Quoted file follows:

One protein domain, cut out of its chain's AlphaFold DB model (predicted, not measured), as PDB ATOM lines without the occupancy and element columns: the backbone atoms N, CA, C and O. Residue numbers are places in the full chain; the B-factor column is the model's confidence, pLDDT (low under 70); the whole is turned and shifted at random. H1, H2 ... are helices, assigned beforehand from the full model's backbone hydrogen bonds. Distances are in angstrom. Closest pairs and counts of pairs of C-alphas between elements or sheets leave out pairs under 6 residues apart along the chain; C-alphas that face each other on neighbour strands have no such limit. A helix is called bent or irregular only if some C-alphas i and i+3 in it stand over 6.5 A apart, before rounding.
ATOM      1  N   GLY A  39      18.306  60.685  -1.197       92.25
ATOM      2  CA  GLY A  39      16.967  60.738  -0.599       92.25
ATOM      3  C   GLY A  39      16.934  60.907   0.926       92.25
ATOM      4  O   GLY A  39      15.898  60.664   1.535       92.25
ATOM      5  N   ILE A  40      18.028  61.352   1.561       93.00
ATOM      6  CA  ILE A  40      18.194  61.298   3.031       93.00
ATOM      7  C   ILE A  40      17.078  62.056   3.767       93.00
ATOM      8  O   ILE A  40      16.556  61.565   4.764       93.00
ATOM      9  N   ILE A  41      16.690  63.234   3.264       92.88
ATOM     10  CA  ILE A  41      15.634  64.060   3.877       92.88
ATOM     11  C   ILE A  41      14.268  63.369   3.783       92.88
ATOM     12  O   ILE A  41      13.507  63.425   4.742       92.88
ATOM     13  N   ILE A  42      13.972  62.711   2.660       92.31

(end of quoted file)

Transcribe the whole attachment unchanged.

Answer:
One protein domain, cut out of its chain's AlphaFold DB model (predicted, not measured), as PDB ATOM lines without the occupancy and element columns: the backbone atoms N, CA, C and O. Residue numbers are places in the full chain; the B-factor column is the model's confidence, pLDDT (low under 70); the whole is turned and shifted at random. H1, H2 ... are helices, assigned beforehand from the full model's backbone hydrogen bonds. Distances are in angstrom. Closest pairs and counts of pairs of C-alphas between elements or sheets leave out pairs under 6 residues apart along the chain; C-alphas that face each other on neighbour strands have no such limit. A helix is called bent or irregular only if some C-alphas i and i+3 in it stand over 6.5 A apart, before rounding.
ATOM      1  N   GLY A  39      18.306  60.685  -1.197       92.25
ATOM      2  CA  GLY A  39      16.967  60.738  -0.599       92.25
ATOM      3  C   GLY A  39      16.934  60.907   0.926       92.25
ATOM      4  O   GLY A  39      15.898  60.664   1.535       92.25
ATOM      5  N   ILE A  40      18.028  61.352   1.561       93.00
ATOM      6  CA  ILE A  40      18.194  61.298   3.031       93.00
ATOM      7  C   ILE A  40      17.078  62.056   3.767       93.00
ATOM      8  O   ILE A  40      16.556  61.565   4.764       93.00
ATOM      9  N   ILE A  41      16.690  63.234   3.264       92.88
ATOM     10  CA  ILE A  41      15.634  64.060   3.877       92.88
ATOM     11  C   ILE A  41      14.268  63.369   3.783       92.88
ATOM     12  O   ILE A  41      13.507  63.425   4.742       92.88
ATOM     13  N   ILE A  42      13.972  62.711   2.660       92.31